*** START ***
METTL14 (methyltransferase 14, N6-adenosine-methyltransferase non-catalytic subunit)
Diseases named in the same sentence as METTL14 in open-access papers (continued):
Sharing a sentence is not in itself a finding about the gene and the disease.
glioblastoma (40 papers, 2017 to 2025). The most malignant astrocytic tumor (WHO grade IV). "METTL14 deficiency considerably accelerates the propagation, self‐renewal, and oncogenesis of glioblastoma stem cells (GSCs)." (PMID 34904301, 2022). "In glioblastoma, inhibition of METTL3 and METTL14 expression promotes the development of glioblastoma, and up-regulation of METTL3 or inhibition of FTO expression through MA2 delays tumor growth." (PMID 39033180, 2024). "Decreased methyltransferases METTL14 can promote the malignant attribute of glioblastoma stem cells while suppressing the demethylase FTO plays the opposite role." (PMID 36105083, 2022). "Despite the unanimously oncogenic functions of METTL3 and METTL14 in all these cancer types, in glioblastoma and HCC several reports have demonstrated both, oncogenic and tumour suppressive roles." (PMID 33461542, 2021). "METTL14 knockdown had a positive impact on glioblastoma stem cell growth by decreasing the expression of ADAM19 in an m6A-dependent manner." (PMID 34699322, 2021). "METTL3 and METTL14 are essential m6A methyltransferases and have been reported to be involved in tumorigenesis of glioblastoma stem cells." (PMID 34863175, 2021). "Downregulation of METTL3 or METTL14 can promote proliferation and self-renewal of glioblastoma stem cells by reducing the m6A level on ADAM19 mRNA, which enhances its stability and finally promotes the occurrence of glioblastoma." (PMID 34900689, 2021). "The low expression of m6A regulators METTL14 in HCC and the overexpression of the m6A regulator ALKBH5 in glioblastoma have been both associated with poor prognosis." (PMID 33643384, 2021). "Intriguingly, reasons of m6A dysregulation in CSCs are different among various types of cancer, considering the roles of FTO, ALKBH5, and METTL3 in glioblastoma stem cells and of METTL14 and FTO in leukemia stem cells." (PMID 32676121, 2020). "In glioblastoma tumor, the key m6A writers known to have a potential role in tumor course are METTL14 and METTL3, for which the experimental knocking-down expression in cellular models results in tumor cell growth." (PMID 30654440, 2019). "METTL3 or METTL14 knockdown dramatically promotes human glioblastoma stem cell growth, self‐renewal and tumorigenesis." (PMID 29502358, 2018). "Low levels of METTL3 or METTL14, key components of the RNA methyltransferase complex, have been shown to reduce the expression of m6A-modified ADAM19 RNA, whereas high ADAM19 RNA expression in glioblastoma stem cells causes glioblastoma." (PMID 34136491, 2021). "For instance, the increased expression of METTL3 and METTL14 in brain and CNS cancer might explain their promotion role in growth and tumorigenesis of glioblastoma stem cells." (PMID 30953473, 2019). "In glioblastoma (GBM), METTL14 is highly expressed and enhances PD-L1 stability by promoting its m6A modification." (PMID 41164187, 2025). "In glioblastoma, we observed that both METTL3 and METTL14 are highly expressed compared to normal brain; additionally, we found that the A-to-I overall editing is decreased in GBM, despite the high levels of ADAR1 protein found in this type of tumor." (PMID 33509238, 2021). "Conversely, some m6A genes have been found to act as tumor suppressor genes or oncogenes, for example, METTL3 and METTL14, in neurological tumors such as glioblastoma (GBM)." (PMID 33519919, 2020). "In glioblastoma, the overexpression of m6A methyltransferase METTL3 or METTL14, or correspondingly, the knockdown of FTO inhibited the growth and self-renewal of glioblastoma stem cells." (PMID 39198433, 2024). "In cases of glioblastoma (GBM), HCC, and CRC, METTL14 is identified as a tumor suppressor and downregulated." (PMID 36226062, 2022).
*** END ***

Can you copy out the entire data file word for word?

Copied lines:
METTL14 (methyltransferase 14, N6-adenosine-methyltransferase non-catalytic subunit)
Diseases named in the same sentence as METTL14 in open-access papers (continued):
Sharing a sentence is not in itself a finding about the gene and the disease.
glioblastoma (40 papers, 2017 to 2025). The most malignant astrocytic tumor (WHO grade IV). "METTL14 deficiency considerably accelerates the propagation, self‐renewal, and oncogenesis of glioblastoma stem cells (GSCs)." (PMID 34904301, 2022). "In glioblastoma, inhibition of METTL3 and METTL14 expression promotes the development of glioblastoma, and up-regulation of METTL3 or inhibition of FTO expression through MA2 delays tumor growth." (PMID 39033180, 2024). "Decreased methyltransferases METTL14 can promote the malignant attribute of glioblastoma stem cells while suppressing the demethylase FTO plays the opposite role." (PMID 36105083, 2022). "Despite the unanimously oncogenic functions of METTL3 and METTL14 in all these cancer types, in glioblastoma and HCC several reports have demonstrated both, oncogenic and tumour suppressive roles." (PMID 33461542, 2021). "METTL14 knockdown had a positive impact on glioblastoma stem cell growth by decreasing the expression of ADAM19 in an m6A-dependent manner." (PMID 34699322, 2021). "METTL3 and METTL14 are essential m6A methyltransferases and have been reported to be involved in tumorigenesis of glioblastoma stem cells." (PMID 34863175, 2021). "Downregulation of METTL3 or METTL14 can promote proliferation and self-renewal of glioblastoma stem cells by reducing the m6A level on ADAM19 mRNA, which enhances its stability and finally promotes the occurrence of glioblastoma." (PMID 34900689, 2021). "The low expression of m6A regulators METTL14 in HCC and the overexpression of the m6A regulator ALKBH5 in glioblastoma have been both associated with poor prognosis." (PMID 33643384, 2021). "Intriguingly, reasons of m6A dysregulation in CSCs are different among various types of cancer, considering the roles of FTO, ALKBH5, and METTL3 in glioblastoma stem cells and of METTL14 and FTO in leukemia stem cells." (PMID 32676121, 2020). "In glioblastoma tumor, the key m6A writers known to have a potential role in tumor course are METTL14 and METTL3, for which the experimental knocking-down expression in cellular models results in tumor cell growth." (PMID 30654440, 2019). "METTL3 or METTL14 knockdown dramatically promotes human glioblastoma stem cell growth, self‐renewal and tumorigenesis." (PMID 29502358, 2018). "Low levels of METTL3 or METTL14, key components of the RNA methyltransferase complex, have been shown to reduce the expression of m6A-modified ADAM19 RNA, whereas high ADAM19 RNA expression in glioblastoma stem cells causes glioblastoma." (PMID 34136491, 2021). "For instance, the increased expression of METTL3 and METTL14 in brain and CNS cancer might explain their promotion role in growth and tumorigenesis of glioblastoma stem cells." (PMID 30953473, 2019). "In glioblastoma (GBM), METTL14 is highly expressed and enhances PD-L1 stability by promoting its m6A modification." (PMID 41164187, 2025). "In glioblastoma, we observed that both METTL3 and METTL14 are highly expressed compared to normal brain; additionally, we found that the A-to-I overall editing is decreased in GBM, despite the high levels of ADAR1 protein found in this type of tumor." (PMID 33509238, 2021). "Conversely, some m6A genes have been found to act as tumor suppressor genes or oncogenes, for example, METTL3 and METTL14, in neurological tumors such as glioblastoma (GBM)." (PMID 33519919, 2020). "In glioblastoma, the overexpression of m6A methyltransferase METTL3 or METTL14, or correspondingly, the knockdown of FTO inhibited the growth and self-renewal of glioblastoma stem cells." (PMID 39198433, 2024). "In cases of glioblastoma (GBM), HCC, and CRC, METTL14 is identified as a tumor suppressor and downregulated." (PMID 36226062, 2022).